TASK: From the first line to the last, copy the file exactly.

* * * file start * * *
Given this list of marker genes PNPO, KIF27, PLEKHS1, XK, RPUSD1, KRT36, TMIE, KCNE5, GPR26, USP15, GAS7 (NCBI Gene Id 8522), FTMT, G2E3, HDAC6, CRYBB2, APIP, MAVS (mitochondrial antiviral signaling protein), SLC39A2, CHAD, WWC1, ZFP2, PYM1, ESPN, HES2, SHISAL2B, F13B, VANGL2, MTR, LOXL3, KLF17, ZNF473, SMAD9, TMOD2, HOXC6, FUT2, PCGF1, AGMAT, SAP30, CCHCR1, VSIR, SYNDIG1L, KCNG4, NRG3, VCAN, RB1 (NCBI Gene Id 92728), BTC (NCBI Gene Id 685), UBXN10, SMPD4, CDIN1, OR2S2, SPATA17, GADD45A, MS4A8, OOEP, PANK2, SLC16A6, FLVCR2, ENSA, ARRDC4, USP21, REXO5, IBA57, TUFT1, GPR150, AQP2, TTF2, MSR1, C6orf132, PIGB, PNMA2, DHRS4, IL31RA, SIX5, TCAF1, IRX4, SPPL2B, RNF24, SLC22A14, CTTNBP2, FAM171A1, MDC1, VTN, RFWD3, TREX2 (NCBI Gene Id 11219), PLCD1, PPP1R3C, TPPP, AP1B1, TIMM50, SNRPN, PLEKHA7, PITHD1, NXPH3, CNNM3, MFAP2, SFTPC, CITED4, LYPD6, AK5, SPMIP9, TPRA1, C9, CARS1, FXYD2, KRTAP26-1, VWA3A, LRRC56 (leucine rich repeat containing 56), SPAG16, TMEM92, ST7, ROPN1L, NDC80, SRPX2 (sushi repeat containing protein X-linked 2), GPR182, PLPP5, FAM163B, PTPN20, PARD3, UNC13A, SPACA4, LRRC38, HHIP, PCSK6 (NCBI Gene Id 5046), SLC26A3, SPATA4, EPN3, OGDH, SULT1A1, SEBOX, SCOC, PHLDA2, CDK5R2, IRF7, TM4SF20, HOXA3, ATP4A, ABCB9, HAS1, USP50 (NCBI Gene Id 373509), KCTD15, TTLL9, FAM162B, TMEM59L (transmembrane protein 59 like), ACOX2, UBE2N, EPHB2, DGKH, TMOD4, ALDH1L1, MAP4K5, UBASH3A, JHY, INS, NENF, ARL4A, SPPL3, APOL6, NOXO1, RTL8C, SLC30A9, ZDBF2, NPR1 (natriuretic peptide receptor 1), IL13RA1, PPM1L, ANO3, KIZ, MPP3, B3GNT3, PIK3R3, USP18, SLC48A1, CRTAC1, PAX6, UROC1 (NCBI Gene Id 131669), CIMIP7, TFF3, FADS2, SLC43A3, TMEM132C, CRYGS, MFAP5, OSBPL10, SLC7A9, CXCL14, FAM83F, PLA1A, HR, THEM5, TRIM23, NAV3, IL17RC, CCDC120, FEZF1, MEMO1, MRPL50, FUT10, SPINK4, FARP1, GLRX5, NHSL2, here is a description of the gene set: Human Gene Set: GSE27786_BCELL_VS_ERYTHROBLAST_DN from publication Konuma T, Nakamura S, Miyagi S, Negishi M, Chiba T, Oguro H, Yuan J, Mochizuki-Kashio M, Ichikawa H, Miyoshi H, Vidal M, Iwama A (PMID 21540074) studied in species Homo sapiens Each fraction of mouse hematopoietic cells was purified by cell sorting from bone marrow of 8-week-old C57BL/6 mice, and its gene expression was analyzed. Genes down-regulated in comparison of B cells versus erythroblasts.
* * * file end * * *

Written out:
Given this list of marker genes PNPO, KIF27, PLEKHS1, XK, RPUSD1, KRT36, TMIE, KCNE5, GPR26, USP15, GAS7 (NCBI Gene Id 8522), FTMT, G2E3, HDAC6, CRYBB2, APIP, MAVS (mitochondrial antiviral signaling protein), SLC39A2, CHAD, WWC1, ZFP2, PYM1, ESPN, HES2, SHISAL2B, F13B, VANGL2, MTR, LOXL3, KLF17, ZNF473, SMAD9, TMOD2, HOXC6, FUT2, PCGF1, AGMAT, SAP30, CCHCR1, VSIR, SYNDIG1L, KCNG4, NRG3, VCAN, RB1 (NCBI Gene Id 92728), BTC (NCBI Gene Id 685), UBXN10, SMPD4, CDIN1, OR2S2, SPATA17, GADD45A, MS4A8, OOEP, PANK2, SLC16A6, FLVCR2, ENSA, ARRDC4, USP21, REXO5, IBA57, TUFT1, GPR150, AQP2, TTF2, MSR1, C6orf132, PIGB, PNMA2, DHRS4, IL31RA, SIX5, TCAF1, IRX4, SPPL2B, RNF24, SLC22A14, CTTNBP2, FAM171A1, MDC1, VTN, RFWD3, TREX2 (NCBI Gene Id 11219), PLCD1, PPP1R3C, TPPP, AP1B1, TIMM50, SNRPN, PLEKHA7, PITHD1, NXPH3, CNNM3, MFAP2, SFTPC, CITED4, LYPD6, AK5, SPMIP9, TPRA1, C9, CARS1, FXYD2, KRTAP26-1, VWA3A, LRRC56 (leucine rich repeat containing 56), SPAG16, TMEM92, ST7, ROPN1L, NDC80, SRPX2 (sushi repeat containing protein X-linked 2), GPR182, PLPP5, FAM163B, PTPN20, PARD3, UNC13A, SPACA4, LRRC38, HHIP, PCSK6 (NCBI Gene Id 5046), SLC26A3, SPATA4, EPN3, OGDH, SULT1A1, SEBOX, SCOC, PHLDA2, CDK5R2, IRF7, TM4SF20, HOXA3, ATP4A, ABCB9, HAS1, USP50 (NCBI Gene Id 373509), KCTD15, TTLL9, FAM162B, TMEM59L (transmembrane protein 59 like), ACOX2, UBE2N, EPHB2, DGKH, TMOD4, ALDH1L1, MAP4K5, UBASH3A, JHY, INS, NENF, ARL4A, SPPL3, APOL6, NOXO1, RTL8C, SLC30A9, ZDBF2, NPR1 (natriuretic peptide receptor 1), IL13RA1, PPM1L, ANO3, KIZ, MPP3, B3GNT3, PIK3R3, USP18, SLC48A1, CRTAC1, PAX6, UROC1 (NCBI Gene Id 131669), CIMIP7, TFF3, FADS2, SLC43A3, TMEM132C, CRYGS, MFAP5, OSBPL10, SLC7A9, CXCL14, FAM83F, PLA1A, HR, THEM5, TRIM23, NAV3, IL17RC, CCDC120, FEZF1, MEMO1, MRPL50, FUT10, SPINK4, FARP1, GLRX5, NHSL2, here is a description of the gene set: Human Gene Set: GSE27786_BCELL_VS_ERYTHROBLAST_DN from publication Konuma T, Nakamura S, Miyagi S, Negishi M, Chiba T, Oguro H, Yuan J, Mochizuki-Kashio M, Ichikawa H, Miyoshi H, Vidal M, Iwama A (PMID 21540074) studied in species Homo sapiens Each fraction of mouse hematopoietic cells was purified by cell sorting from bone marrow of 8-week-old C57BL/6 mice, and its gene expression was analyzed. Genes down-regulated in comparison of B cells versus erythroblasts.